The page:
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  • Later in Tri, driving off the Ceadeus. Even if you had help in the form of ancient weaponry, you still took down a sea-dragon larger than your base camp. You broke the mighty horns that caused earthquakes every time he rammed the ocean. You dodged torrents of water that would have ended your life not too long ago, and you made a dragon, who is deserving of the name "sea god", one that the Guild would need to send an army after, run away. And in doing so, you save Moga Village. In-story, the final cutscene marks this as your crowning achievement. A masterwork of bravery and skill that will be Spoken Of Forever. Now imagine doing this without using the ancient weapons, using only the armor you have on your back and the weapon you had spent hours forging just for moments like these.
  • Brachydios vs. Agnaktor. While both creatures are a force to be reckoned with, one side is clearly dominant.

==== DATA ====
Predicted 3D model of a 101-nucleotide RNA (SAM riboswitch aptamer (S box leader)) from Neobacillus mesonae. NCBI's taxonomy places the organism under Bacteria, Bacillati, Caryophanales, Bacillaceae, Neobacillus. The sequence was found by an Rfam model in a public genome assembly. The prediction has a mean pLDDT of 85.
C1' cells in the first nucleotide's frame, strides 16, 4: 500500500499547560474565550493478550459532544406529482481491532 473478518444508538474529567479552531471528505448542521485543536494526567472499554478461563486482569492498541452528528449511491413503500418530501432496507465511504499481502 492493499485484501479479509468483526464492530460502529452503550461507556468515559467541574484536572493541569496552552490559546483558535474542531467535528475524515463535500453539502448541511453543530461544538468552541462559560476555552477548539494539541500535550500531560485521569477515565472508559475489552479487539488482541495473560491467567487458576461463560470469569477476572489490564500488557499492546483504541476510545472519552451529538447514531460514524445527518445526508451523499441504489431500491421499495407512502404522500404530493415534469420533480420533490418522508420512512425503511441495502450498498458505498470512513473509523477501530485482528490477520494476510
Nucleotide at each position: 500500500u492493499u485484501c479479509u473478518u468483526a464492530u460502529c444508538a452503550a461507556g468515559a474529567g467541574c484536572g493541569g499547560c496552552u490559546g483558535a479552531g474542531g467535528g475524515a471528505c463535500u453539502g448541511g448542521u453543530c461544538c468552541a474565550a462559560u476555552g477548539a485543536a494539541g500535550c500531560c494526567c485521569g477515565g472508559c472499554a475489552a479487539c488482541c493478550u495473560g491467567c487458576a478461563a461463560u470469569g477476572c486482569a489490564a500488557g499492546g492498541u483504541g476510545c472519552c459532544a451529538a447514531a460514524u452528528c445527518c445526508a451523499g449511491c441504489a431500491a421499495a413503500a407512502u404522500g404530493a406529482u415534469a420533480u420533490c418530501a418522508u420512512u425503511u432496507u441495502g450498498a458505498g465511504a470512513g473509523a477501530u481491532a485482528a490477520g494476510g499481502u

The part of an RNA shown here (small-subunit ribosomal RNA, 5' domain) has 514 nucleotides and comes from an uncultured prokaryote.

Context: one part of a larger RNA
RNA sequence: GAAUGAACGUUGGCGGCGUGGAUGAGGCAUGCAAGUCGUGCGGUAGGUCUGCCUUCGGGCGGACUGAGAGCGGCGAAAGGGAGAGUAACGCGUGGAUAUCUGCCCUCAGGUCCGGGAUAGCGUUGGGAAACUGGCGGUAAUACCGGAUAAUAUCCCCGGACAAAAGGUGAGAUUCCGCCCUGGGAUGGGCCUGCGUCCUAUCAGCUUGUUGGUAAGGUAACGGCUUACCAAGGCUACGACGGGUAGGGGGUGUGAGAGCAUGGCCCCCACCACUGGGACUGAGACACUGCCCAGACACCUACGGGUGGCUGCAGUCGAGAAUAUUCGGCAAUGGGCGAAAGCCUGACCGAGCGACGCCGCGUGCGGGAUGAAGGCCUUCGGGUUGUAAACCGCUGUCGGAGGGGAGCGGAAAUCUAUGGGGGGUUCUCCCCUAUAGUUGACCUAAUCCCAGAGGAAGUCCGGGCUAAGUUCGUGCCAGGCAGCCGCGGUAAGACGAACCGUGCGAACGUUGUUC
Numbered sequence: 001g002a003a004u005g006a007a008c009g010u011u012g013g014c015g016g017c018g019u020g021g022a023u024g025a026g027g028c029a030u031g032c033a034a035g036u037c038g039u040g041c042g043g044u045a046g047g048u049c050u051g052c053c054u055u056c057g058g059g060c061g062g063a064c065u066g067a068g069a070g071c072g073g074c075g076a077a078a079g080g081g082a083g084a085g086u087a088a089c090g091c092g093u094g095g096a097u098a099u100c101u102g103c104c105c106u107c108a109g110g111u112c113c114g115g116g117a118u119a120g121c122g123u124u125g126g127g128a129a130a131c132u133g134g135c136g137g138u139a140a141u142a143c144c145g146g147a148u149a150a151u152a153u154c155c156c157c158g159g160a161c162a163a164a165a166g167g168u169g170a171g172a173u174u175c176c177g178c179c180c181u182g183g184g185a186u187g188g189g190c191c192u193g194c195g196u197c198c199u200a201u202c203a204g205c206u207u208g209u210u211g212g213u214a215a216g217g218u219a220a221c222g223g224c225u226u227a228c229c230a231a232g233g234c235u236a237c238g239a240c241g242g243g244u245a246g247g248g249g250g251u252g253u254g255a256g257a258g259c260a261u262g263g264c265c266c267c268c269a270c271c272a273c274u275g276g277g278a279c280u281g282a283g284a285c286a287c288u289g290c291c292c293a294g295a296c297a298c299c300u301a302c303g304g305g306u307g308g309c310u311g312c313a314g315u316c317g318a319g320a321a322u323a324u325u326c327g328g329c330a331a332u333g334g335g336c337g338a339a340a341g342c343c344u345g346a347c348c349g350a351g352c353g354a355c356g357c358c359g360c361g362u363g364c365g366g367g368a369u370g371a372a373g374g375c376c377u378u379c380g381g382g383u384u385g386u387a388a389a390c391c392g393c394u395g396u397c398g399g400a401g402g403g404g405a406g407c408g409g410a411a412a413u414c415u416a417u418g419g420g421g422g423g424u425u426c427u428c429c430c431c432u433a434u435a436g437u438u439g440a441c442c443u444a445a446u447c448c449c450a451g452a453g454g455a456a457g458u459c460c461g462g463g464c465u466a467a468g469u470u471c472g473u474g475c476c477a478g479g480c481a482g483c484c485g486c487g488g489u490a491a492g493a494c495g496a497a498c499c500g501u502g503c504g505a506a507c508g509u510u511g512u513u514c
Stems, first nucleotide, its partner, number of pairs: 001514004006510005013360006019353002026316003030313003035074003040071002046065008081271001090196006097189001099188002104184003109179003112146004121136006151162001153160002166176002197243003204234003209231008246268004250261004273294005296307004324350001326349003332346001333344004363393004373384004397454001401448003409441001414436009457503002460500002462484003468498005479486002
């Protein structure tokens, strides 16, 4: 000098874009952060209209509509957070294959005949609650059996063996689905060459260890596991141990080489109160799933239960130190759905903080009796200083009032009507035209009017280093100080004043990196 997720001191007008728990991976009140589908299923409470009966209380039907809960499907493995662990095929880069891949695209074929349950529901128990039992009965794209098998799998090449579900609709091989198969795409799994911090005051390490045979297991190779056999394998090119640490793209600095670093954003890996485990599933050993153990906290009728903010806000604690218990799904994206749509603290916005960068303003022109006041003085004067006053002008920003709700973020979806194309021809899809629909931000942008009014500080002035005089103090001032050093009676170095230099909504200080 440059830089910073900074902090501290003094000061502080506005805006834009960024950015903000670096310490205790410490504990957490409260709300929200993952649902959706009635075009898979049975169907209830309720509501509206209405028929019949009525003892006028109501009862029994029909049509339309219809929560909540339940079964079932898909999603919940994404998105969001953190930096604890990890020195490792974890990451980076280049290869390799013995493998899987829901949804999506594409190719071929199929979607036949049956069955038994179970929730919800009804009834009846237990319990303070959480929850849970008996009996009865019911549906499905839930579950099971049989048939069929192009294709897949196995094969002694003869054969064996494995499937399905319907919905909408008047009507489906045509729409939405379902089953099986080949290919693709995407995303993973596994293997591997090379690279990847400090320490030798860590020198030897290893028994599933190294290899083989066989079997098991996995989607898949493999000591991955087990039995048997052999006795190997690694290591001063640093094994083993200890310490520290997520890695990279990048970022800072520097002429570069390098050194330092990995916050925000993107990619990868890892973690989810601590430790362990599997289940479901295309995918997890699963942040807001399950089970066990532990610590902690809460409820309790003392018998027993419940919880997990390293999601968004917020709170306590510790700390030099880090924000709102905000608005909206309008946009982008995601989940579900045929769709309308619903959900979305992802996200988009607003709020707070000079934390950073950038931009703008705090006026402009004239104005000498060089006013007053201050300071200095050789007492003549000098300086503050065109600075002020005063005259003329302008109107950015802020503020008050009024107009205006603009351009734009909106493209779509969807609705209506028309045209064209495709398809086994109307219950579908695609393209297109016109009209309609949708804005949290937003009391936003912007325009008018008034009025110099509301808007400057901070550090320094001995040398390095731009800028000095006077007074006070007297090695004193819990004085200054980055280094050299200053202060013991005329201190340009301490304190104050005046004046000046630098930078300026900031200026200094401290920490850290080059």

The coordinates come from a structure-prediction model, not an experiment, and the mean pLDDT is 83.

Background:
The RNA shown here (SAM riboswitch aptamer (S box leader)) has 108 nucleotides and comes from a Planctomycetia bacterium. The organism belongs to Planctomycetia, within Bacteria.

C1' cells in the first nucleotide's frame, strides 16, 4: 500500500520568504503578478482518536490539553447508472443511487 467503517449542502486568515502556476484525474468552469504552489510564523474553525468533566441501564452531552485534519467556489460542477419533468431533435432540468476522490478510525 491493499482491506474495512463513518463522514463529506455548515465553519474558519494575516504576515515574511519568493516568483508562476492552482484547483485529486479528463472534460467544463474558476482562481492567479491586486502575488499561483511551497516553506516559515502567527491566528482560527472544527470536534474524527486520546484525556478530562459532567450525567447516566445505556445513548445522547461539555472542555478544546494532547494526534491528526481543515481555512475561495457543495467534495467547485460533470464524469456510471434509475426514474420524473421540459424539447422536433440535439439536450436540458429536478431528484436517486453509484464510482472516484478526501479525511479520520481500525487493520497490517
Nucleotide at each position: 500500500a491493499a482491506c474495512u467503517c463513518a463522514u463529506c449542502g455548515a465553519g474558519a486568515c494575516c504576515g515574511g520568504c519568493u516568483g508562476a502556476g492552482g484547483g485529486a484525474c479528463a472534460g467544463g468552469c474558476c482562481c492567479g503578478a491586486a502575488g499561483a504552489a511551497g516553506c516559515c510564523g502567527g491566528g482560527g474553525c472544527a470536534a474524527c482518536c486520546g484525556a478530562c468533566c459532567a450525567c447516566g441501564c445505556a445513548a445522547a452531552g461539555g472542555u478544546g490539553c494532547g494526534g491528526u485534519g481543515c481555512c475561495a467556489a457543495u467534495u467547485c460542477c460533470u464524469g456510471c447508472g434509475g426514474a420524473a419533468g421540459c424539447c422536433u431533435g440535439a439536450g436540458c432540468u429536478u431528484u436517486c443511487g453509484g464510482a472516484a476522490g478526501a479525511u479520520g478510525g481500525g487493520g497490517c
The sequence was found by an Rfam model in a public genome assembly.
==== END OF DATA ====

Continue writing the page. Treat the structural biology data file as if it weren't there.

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  • Two words: Jhen. Mohran. A giant sand whale that, while seeming smaller than the Lao Shan, is no less impressive due to the majesty of how you fight him: attacking him from the deck of a sandship as it tries to knock you and your ship into oblivion. Armed with ballistae, cannons and its very own Dragonator, you repeatedly fend it off, use its tusks, fins and flippers to get on its back to smack it dead, and finish off in a one-on-one showdown on the desert plains as it slowly tries to crush your ship, shaking the ground with every step.

4th Generation

  • The first thing you do in the game is help repel a Dah'ren Mohran, a massive whale-like Elder Dragon similar to the Jhen Mohran, in the middle of a desert voyage. No weapons, no armor, just using the sandship's artillery to keep it at bay and prevent it from destroying Val Habar. At one point, the Caravaneer's Nice Hat falls off, and just as he decides to give up on it—mind you, the hat contains a valuable MacGuffinyou get it back for him anyway. It's this very act that cements the Caravaneer's unwavering faith and trust in you.